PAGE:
Ah, technology! It seems that the National Symphony Orchestra’s conductor, Emil de Cou, has prepared real-time program notes to Beethoven’s Sixth that will be beamed via Twitter to people sitting on the lawn of Wolf Trap on July 30. According to an NSO press release, “The messages will begin during intermission and provide facts about Beethoven’s life and work. Once the concert begins, the tweets will be sent at specific points in the score, becoming streaming program notes that mark musical signposts depicting Beethoven’s symphonic tribute to a day in the country.”
I suspect that for some this represents an insidious incursion into the performance space. Others will see this as a natural extension of how we leverage technology. Personally, I don’t understand how taking your attention off the music could possibly add to the enjoyment of LISTENING TO MUSIC! But I will admit that as ED of the Chicago Sinfonietta I am always looking for ways to use technology to more deeply engage our audience. I don’t hate the idea of using Twitter – just this particular application of it.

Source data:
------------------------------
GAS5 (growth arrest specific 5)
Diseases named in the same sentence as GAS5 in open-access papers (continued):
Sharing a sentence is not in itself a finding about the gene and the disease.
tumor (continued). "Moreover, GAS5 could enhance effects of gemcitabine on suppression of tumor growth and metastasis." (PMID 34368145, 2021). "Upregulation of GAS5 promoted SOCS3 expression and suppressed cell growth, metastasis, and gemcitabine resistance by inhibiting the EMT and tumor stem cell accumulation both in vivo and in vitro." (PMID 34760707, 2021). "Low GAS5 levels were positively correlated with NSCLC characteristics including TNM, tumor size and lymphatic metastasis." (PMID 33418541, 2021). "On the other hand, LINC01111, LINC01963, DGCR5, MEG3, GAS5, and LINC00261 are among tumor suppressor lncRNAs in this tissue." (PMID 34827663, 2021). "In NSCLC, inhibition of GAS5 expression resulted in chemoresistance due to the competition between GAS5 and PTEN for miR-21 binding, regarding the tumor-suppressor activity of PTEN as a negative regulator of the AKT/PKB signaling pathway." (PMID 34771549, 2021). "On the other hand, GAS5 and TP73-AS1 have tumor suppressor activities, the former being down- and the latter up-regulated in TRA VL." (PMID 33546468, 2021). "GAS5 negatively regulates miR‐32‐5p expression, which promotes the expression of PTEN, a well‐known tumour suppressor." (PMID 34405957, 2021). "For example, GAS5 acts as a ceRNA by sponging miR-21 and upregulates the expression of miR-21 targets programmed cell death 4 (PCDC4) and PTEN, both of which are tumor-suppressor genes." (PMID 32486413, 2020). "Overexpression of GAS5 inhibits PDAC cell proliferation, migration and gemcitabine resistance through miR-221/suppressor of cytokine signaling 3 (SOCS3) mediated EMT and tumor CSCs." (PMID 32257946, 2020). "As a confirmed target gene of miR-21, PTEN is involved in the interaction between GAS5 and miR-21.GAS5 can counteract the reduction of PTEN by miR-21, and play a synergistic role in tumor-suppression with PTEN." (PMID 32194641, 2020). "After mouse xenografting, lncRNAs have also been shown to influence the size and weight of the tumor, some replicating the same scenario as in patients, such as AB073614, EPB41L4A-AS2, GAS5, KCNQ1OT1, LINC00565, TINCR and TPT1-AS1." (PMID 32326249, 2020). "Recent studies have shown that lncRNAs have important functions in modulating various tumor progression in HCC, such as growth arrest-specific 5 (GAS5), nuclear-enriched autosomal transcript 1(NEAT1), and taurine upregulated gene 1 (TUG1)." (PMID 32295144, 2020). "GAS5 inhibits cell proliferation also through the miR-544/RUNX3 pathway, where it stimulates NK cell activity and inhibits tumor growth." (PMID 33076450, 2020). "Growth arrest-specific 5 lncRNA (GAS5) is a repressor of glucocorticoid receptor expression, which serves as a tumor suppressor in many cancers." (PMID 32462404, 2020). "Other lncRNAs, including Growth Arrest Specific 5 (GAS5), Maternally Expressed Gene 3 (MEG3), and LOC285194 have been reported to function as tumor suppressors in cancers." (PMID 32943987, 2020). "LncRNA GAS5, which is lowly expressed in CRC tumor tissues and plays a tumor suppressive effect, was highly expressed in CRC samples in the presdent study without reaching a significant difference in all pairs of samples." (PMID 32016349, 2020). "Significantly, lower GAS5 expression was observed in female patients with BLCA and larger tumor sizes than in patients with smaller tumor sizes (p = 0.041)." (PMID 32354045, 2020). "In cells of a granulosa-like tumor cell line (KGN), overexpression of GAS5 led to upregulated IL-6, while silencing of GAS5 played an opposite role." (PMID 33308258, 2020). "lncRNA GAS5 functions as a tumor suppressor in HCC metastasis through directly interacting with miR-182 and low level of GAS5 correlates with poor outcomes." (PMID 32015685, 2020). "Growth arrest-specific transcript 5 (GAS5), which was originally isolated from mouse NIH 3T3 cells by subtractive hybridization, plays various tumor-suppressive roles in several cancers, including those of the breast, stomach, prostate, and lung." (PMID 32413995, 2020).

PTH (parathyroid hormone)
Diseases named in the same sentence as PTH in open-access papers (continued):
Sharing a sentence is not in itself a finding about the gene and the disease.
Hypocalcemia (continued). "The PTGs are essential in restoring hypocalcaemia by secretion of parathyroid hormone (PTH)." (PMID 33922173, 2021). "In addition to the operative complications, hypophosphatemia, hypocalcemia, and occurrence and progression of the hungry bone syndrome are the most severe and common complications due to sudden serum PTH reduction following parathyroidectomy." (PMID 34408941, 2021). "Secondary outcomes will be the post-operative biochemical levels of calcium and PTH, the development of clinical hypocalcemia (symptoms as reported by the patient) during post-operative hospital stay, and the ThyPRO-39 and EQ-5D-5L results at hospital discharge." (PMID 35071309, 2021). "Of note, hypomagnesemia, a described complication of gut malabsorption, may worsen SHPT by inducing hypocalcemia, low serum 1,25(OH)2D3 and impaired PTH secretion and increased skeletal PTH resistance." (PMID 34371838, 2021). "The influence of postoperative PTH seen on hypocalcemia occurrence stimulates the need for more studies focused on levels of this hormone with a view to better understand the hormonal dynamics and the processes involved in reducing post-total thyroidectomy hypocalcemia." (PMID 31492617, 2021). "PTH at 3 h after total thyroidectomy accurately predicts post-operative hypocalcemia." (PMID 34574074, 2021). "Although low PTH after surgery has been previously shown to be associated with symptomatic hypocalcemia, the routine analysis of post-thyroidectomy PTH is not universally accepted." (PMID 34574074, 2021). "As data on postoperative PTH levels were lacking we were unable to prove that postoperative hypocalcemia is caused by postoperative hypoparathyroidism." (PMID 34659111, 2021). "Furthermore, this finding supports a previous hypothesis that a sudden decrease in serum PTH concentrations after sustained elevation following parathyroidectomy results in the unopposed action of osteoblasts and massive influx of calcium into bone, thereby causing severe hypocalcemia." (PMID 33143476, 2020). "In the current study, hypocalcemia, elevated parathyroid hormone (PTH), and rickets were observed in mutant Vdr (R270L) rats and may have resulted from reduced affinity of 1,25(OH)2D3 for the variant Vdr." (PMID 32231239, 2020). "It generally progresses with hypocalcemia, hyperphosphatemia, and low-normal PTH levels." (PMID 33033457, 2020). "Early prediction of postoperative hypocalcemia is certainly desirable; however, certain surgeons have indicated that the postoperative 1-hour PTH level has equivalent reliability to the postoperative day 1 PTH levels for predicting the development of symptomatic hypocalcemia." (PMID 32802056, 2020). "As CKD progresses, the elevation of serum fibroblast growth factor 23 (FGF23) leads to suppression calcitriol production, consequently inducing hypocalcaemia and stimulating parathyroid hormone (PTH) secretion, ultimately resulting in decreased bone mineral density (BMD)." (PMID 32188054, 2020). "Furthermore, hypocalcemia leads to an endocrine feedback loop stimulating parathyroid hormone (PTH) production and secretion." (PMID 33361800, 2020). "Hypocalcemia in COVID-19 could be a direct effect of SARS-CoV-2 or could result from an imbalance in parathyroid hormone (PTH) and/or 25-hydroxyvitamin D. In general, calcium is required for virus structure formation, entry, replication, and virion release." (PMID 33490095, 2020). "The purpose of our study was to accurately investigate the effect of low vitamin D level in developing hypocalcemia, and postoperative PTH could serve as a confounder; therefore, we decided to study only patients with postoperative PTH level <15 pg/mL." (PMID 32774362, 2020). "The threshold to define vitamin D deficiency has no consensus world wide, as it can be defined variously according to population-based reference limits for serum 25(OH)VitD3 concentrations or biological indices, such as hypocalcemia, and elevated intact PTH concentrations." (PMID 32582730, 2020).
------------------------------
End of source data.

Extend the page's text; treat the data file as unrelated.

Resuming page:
The Chicago Sinfonietta staff and board have recently discussed how we can better use technology to enhance the knowledge and enjoyment of our audience, but as always, I turn to you, our informed readers for ideas and debate. Please post a comment on whether these types of uses of technology are positive or negative for classical music organizations, and by all means, share examples that you think are exceptionally good uses of technology. And yes, the irony of asking this question via ccm.org is not lost on me. Ah, technology!